Physicians, nurses, and other medical professionals face high levels of occupational stress throughout medical training and practice. We work long hours, have many demands on our time, and make high-stakes decisions on a daily basis. In recent years, advancements in treatment options and technology have led to more complex and time-consuming patient care, and changes in the healthcare landscape have increased documentation and productivity demands.
As clinicians take on excessive workloads, we are often taught to adopt a mindset of self-sacrifice and duty — prioritizing patient care and work demands over our mental and physical health. Some health care providers may believe that taking time for their personal health is selfish or a sign of weakness. During the rigors of medical education and residency training, even the most resourceful and well-intentioned students and clinicians may find it challenging to find time for activities vital to basic health. Further, health care providers often find that responsibilities only increase after completion of training, and that time to focus on health becomes ever more elusive.
The idea of placing work above health as the dominant narrative in medicine has a myriad of consequences. It creates a sense among clinicians that, in a field so focused on the health of others, our health is not important. Yet when we disregard the well-being of health care providers, the price we pay as a society is high. Prioritizing clinician health is essential not only for the long-term well-being of providers and our families, but also to sustain the vitality of our health care workforce. Further, the health of clinicians and patients is interconnected. When we are well, we are better equipped to connect with and provide care to our patients.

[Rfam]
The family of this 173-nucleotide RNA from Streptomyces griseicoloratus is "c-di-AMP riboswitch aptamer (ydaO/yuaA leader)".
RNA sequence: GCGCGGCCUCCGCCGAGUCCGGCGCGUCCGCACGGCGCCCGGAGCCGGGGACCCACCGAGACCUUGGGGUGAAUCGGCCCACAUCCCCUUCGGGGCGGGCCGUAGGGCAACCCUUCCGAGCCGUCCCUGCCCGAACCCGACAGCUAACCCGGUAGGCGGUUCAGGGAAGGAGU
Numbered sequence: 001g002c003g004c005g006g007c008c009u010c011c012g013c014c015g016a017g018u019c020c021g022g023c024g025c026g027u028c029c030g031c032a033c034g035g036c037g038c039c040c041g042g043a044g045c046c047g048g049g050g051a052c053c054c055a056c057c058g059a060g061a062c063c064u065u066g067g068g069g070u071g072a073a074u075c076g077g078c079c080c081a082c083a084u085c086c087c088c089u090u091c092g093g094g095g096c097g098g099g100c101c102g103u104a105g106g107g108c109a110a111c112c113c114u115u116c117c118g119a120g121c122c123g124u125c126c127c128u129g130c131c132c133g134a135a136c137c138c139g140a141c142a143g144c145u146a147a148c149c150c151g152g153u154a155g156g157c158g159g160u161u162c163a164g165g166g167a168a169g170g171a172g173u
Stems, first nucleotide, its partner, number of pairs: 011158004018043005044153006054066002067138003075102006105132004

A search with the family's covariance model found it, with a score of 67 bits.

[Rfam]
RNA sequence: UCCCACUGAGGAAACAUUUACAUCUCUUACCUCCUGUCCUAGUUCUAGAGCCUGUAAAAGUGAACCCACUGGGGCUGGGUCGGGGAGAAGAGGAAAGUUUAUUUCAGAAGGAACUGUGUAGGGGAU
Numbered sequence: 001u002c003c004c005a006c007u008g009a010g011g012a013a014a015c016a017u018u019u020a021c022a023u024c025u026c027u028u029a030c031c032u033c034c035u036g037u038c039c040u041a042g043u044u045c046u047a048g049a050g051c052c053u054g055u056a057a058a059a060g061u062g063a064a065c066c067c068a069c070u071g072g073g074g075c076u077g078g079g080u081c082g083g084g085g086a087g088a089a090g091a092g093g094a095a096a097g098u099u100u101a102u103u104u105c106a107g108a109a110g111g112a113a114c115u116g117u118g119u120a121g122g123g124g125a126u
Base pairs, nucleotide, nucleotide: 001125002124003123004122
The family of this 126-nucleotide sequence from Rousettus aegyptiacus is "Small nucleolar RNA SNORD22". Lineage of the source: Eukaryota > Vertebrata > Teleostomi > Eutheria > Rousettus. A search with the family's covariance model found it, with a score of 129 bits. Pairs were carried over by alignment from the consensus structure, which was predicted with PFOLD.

To improve the health of clinicians and medical trainees, we need regulatory bodies, hospital systems, and training programs to implement multi-level solutions, including changes in reimbursement and documentation, expansion of residency positions, more humane working hours, increased delegation of clerical tasks, and creation of work environments that promote health. However, we cannot wait until systems have changed to prioritize or advocate for our health.
During my first year of residency, I spent long days taking care of patients at the hospital, then came home to take care of my child. My public health training had taught me behaviors that would increase my longevity and well-being: getting enough sleep, being physically active, finding healthy ways to relieve stress (such as meditating), connecting with others, and eating a mostly plant-based diet. But I was tired and inconsistent. I had no clear strategy to stay healthy as I was taking care of others. What I needed was a tool to support my well-being — one that enabled me to prioritize healthy habits, clearly communicate those needs to others, and simultaneously help me advocate for change in my environment. Throughout my training, I used memory tools to synthesize important information. I learned the mnemonic APGAR to assess newborn babies, FAST to quickly recall stroke symptoms, and MUDPILES to remember causes of anion gap metabolic acidosis. Even the daily SOAP note was designed to facilitate recall of its essential elements. But I could not find a memory tool to support clinician health.